We are transportation specialists. We provide innovative policy and planning solutions, objective analysis, and technology applications. We are committed to making transportation better for future generations.
Recent research efforts, such as the Integrated Corridor Management (ICM) Analysis, Modeling, and Simulation (AMS) project, Strategic Highway Research Program (SHRP) 2 C10 project and SHRP2 L08 project, have demonstrated that existing AMS tools have limited capabilities to properly reflect the impacts of a proactive management approach on driver behavior through the full trip chain.
Cambridge Systematics supported the Georgetown Climate Center in developing this report that analyzes clean transportation policies and resulting benefits and costs for the 11 northeast and mid-Atlantic states and the District of Columbia.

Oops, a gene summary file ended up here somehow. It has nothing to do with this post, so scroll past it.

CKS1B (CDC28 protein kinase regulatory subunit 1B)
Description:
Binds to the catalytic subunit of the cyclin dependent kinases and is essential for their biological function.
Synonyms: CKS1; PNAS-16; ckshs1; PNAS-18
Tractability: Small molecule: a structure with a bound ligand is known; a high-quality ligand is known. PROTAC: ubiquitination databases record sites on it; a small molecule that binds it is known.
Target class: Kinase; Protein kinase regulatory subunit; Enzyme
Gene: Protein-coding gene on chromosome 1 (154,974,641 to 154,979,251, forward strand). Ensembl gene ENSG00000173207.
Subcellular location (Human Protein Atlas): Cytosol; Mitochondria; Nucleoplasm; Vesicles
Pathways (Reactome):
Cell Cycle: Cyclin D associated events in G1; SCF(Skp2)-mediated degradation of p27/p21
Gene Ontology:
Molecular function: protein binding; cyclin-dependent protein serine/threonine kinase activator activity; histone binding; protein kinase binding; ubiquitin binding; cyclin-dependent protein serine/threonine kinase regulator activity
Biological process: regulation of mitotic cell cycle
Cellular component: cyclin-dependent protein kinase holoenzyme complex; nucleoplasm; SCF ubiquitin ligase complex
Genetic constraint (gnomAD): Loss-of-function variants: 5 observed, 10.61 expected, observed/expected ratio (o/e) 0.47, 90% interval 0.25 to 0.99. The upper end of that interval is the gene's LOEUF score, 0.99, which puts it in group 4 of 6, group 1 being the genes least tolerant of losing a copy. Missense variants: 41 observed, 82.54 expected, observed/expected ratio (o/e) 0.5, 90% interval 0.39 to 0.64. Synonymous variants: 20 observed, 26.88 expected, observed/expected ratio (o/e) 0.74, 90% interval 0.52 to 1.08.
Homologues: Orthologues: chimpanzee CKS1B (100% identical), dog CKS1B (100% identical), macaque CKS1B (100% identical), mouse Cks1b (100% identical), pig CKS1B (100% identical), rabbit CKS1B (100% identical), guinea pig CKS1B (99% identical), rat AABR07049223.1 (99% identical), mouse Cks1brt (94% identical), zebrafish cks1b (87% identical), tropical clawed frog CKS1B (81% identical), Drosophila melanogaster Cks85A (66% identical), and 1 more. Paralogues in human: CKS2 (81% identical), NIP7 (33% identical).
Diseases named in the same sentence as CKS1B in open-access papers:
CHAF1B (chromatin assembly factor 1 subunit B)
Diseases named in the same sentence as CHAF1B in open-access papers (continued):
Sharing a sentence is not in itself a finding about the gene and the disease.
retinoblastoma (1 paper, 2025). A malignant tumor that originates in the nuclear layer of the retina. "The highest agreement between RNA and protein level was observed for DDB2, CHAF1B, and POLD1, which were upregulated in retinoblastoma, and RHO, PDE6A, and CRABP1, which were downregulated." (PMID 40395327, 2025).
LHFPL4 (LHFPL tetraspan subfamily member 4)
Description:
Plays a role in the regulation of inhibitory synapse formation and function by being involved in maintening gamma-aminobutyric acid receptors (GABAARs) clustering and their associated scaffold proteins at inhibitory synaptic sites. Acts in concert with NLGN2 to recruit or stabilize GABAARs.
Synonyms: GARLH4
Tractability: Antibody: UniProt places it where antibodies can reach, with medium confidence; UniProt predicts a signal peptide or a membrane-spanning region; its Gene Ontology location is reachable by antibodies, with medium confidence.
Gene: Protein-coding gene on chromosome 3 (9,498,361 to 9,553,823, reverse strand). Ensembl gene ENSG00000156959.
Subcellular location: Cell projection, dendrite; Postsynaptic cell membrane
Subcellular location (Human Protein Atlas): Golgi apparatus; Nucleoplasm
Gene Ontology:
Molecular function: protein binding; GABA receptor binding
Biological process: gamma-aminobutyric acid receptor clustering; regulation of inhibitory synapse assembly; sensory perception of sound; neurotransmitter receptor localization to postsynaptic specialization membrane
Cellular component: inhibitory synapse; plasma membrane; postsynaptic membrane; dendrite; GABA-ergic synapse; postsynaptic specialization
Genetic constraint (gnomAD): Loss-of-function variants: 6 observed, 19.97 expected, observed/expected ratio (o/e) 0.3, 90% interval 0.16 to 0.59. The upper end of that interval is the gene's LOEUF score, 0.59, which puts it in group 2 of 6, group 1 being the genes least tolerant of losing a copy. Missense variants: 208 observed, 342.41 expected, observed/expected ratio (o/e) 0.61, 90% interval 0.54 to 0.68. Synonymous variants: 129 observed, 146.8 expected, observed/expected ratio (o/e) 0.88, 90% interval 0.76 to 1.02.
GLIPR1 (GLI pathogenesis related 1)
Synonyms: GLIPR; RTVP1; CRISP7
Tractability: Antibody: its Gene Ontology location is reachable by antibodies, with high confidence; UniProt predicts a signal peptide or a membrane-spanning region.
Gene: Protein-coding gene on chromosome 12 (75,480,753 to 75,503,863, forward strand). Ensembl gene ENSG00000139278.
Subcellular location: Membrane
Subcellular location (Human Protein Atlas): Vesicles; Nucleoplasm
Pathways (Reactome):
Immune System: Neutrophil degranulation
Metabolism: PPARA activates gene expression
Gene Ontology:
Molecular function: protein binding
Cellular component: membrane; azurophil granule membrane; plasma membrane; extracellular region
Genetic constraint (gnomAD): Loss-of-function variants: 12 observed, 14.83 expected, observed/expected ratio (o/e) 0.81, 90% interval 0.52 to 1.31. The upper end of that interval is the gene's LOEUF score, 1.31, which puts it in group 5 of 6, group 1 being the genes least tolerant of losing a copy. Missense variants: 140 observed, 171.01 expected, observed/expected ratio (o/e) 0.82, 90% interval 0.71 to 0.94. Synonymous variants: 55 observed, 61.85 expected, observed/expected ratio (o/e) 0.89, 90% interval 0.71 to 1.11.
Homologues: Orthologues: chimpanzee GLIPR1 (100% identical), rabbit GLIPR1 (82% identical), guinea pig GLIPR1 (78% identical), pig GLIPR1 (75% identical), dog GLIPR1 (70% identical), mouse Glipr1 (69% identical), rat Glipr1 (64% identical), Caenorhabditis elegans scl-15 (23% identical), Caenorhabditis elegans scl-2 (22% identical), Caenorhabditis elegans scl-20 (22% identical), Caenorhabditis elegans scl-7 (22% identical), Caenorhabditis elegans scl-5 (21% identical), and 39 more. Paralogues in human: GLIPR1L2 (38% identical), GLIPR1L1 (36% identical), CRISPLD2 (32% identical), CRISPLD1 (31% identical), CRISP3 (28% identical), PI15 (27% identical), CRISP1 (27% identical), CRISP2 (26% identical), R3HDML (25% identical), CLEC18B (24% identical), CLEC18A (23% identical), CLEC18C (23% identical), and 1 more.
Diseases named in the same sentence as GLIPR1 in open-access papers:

If you’re in the business of making transportation better—like my colleagues and I at Cambridge Systematics—you know that there has been rising concern for years about ebbing ridership on many public transit systems across the country.
I’m an analyst at heart. I think in numbers, trends, and statistics. My organization, Cambridge Systematics, was founded 45 years ago by four MIT professors who wanted to improve transportation by using systematic processes to solve challenging problems.
Inspired by a SlideShare Chris Hedden, Dan Krechmer and Ron Basile created last year, The Top Five Things Planners Need to Know About Self-Driving Vehicles, Ryan Klitzsch presents this topic from the transportation safety planners and State Highway Safety Office perspective.